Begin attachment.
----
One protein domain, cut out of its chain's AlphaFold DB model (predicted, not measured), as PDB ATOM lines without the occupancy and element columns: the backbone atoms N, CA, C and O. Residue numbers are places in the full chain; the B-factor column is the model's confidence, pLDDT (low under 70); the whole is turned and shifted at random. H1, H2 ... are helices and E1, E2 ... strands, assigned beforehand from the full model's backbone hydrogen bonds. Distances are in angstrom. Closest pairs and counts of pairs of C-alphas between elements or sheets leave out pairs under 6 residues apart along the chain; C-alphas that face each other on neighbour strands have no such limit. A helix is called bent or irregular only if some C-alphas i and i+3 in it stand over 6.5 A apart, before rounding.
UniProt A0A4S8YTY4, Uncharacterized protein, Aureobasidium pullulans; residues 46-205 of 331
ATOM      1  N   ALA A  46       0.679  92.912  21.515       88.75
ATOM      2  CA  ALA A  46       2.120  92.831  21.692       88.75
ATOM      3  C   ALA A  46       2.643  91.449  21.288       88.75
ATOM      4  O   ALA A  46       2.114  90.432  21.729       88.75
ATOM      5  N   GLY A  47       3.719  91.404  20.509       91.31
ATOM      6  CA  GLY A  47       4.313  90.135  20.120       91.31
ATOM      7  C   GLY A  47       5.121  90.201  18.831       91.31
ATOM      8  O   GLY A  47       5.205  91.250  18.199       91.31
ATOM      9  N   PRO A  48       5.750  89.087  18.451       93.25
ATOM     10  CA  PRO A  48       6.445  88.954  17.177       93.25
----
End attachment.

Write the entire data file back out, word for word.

One protein domain, cut out of its chain's AlphaFold DB model (predicted, not measured), as PDB ATOM lines without the occupancy and element columns: the backbone atoms N, CA, C and O. Residue numbers are places in the full chain; the B-factor column is the model's confidence, pLDDT (low under 70); the whole is turned and shifted at random. H1, H2 ... are helices and E1, E2 ... strands, assigned beforehand from the full model's backbone hydrogen bonds. Distances are in angstrom. Closest pairs and counts of pairs of C-alphas between elements or sheets leave out pairs under 6 residues apart along the chain; C-alphas that face each other on neighbour strands have no such limit. A helix is called bent or irregular only if some C-alphas i and i+3 in it stand over 6.5 A apart, before rounding.
UniProt A0A4S8YTY4, Uncharacterized protein, Aureobasidium pullulans; residues 46-205 of 331
ATOM      1  N   ALA A  46       0.679  92.912  21.515       88.75
ATOM      2  CA  ALA A  46       2.120  92.831  21.692       88.75
ATOM      3  C   ALA A  46       2.643  91.449  21.288       88.75
ATOM      4  O   ALA A  46       2.114  90.432  21.729       88.75
ATOM      5  N   GLY A  47       3.719  91.404  20.509       91.31
ATOM      6  CA  GLY A  47       4.313  90.135  20.120       91.31
ATOM      7  C   GLY A  47       5.121  90.201  18.831       91.31
ATOM      8  O   GLY A  47       5.205  91.250  18.199       91.31
ATOM      9  N   PRO A  48       5.750  89.087  18.451       93.25
ATOM     10  CA  PRO A  48       6.445  88.954  17.177       93.25